[ Updated January 30, 2018 ]
Class attendance and participation
Points will be subtracted if you miss more than one (1) class meeting, are chronically late, or repeatedly show inattention. Participation in discussions is expected. At times, you will be working on assigned projects during class. Absences due to illness, serious family emergencies, special curricular requirements, etc., will be handled in accordance with UF policies. Note that the attendance tally in Canvas is not equal to your attendance grade.
There will be weekly quizzes on the assigned reading. Quizzes are in Canvas and are open-book. On the Course Schedule page, the readings covered on that week’s quiz are listed under the same week as the quiz. Deadlines: In Canvas.
The formula: Your total quiz points / Total possible quiz points * 20 = 20 percent of your course grade
Assignments are listed and LINKED on the Course Schedule page. Exact deadlines: In Canvas. For many of the assignments, students will begin the work during class. Students will likely need to work on all assignments outside class to complete them. All students are encouraged to meet with the instructor and/or one another for help with the week’s assignment. Students are encouraged to help one another on assignments but NOT to give solutions to others.
The formula: Your total assignment points / Total possible assignment points * 50 = 50 percent of your course grade
Twice during the semester, each student will be responsible for presenting an interesting Web app or website that uses back-end technologies. The student is responsible for finding and “deconstructing” the app/site and telling the class what is interesting, admirable, especially cool, etc. The purpose of the presentation is to inspire the class and show how current Web technologies and techniques are used. Students are encouraged not only to view source but also to find a “how we made this” article about the app/site. Students might also contact the makers of the app/site and interview them.
- Your presentation must be at least 5 minutes long and no more than 15 minutes.
- Show your example onscreen to the class, and demonstrate the parts that impressed you. Please be clear about why something made a good impression on you.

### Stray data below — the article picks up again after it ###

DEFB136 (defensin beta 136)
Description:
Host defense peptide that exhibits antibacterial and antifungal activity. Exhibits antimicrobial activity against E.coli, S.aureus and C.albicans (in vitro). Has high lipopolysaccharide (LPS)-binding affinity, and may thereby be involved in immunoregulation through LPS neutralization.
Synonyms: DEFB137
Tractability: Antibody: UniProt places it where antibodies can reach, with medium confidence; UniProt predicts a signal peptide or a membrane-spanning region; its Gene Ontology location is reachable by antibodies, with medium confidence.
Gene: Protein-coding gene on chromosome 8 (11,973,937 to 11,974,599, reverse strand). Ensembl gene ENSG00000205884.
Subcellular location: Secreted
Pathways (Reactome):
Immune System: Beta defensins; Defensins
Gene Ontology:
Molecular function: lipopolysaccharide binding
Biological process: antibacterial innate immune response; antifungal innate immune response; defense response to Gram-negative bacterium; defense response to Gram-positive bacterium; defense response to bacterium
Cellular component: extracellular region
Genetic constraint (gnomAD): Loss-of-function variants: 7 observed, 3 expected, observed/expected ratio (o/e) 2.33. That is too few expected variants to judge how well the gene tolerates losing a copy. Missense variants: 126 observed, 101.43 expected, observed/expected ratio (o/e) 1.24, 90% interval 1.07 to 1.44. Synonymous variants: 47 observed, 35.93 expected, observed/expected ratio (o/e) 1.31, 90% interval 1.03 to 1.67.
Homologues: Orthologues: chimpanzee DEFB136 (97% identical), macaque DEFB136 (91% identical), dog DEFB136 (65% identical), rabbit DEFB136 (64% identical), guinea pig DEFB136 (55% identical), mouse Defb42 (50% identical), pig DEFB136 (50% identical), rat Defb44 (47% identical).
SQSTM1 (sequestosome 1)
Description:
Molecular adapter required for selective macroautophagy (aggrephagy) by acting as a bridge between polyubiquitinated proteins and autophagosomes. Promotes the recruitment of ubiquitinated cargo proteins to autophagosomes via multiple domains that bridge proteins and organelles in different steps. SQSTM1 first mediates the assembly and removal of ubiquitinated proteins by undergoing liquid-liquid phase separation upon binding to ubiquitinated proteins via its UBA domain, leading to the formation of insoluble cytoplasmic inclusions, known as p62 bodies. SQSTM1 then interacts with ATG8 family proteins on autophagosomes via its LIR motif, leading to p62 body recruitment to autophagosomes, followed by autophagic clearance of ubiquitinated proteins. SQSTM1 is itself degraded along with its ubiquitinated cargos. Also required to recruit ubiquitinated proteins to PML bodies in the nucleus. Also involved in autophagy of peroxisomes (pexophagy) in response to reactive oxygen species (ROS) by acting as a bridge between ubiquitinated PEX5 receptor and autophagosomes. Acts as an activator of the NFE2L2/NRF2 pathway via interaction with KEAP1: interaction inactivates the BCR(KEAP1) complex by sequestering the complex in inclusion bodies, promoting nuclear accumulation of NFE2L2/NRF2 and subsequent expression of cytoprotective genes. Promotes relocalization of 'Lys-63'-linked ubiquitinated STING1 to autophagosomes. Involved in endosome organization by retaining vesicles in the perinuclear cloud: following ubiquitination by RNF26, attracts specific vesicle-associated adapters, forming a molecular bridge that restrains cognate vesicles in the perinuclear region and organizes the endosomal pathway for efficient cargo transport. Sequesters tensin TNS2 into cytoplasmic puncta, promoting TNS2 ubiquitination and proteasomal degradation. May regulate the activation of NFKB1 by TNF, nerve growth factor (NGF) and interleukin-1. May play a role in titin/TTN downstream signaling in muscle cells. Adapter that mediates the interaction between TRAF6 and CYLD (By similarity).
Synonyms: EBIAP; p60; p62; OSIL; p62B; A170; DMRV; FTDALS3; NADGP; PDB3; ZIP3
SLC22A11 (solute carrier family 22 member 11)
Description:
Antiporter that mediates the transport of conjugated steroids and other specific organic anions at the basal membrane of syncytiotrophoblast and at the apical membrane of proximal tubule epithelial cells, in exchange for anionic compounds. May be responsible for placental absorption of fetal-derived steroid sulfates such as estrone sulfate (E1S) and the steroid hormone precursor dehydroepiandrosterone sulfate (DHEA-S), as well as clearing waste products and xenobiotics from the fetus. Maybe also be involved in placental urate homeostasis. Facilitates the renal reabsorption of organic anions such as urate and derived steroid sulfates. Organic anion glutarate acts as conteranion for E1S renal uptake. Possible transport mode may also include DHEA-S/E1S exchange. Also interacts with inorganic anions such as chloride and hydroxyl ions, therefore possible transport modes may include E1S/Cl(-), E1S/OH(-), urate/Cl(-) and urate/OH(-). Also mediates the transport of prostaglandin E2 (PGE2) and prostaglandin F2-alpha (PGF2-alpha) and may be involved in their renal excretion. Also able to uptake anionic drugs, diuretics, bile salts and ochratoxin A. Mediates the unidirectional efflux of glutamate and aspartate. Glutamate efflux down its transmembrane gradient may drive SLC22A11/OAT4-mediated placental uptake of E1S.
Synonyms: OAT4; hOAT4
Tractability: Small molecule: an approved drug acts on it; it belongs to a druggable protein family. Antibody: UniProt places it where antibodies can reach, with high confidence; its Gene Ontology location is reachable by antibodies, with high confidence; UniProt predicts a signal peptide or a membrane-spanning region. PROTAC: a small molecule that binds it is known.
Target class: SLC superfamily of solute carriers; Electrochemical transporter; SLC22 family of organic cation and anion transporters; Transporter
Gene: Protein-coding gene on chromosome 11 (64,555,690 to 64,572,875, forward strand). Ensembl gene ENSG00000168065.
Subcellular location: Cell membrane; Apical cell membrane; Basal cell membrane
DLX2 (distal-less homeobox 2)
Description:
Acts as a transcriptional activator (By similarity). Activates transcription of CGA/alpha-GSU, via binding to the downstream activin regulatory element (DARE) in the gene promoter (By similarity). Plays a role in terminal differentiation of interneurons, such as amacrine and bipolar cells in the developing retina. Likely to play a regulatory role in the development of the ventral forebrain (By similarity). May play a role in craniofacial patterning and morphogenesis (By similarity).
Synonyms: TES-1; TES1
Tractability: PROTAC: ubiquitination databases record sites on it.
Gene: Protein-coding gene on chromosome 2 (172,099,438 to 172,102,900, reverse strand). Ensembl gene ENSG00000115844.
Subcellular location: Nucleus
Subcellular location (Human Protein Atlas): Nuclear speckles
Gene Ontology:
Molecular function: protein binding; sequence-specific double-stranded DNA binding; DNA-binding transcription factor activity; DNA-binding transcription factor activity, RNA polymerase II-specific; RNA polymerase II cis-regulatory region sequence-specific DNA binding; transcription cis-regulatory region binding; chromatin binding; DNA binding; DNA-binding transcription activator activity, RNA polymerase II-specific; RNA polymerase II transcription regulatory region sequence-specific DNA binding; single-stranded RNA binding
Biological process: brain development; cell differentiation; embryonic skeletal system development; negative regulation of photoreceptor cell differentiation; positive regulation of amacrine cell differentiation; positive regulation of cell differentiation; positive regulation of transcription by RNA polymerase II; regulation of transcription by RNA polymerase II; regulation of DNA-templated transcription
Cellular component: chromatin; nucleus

- Tell which technologies were used to create the site or app. Focus on the impressive parts.
- Explain what you did to figure out which technologies were used.
- Create a post in the Canvas discussion for projects. This post must include:
- A link to the example you chose.
- Links to any articles or other resources you found that are related to the example, such as a GitHub repo or a “how we made this” post.
Think of this as a show-and-tell that educates the whole class and offers creative inspiration.
Good examples can be found here:
- 2017: The Year in Visual Stories and Graphics (The New York Times) — search for the heading “Data-Driven Articles” in particular; there’s also a section just for maps and a separate section for data visualization
- NPR Visuals Team (this blog links to projects)
- Source (the blog of the Knight-Mozilla OpenNews project)
- The Texas Tribune (data projects)
- ProPublica (news apps)
- Los Angles Times Datadesk
- The Webby Awards — if you’re looking for non-journalism examples
You may select from other sources. You may not present about an example already presented by another student. Also, it’s best to choose an example from the past year or two, not something old. Web technologies change rapidly!
The project must be live and functional at your domain by the deadline. It must be a usable Web app that works in a browser and with which users can interact. It must access some form of data storage (although not necessarily a MySQL database; a JSON file is fine).
Tests and exams
There are no tests or exams in this course.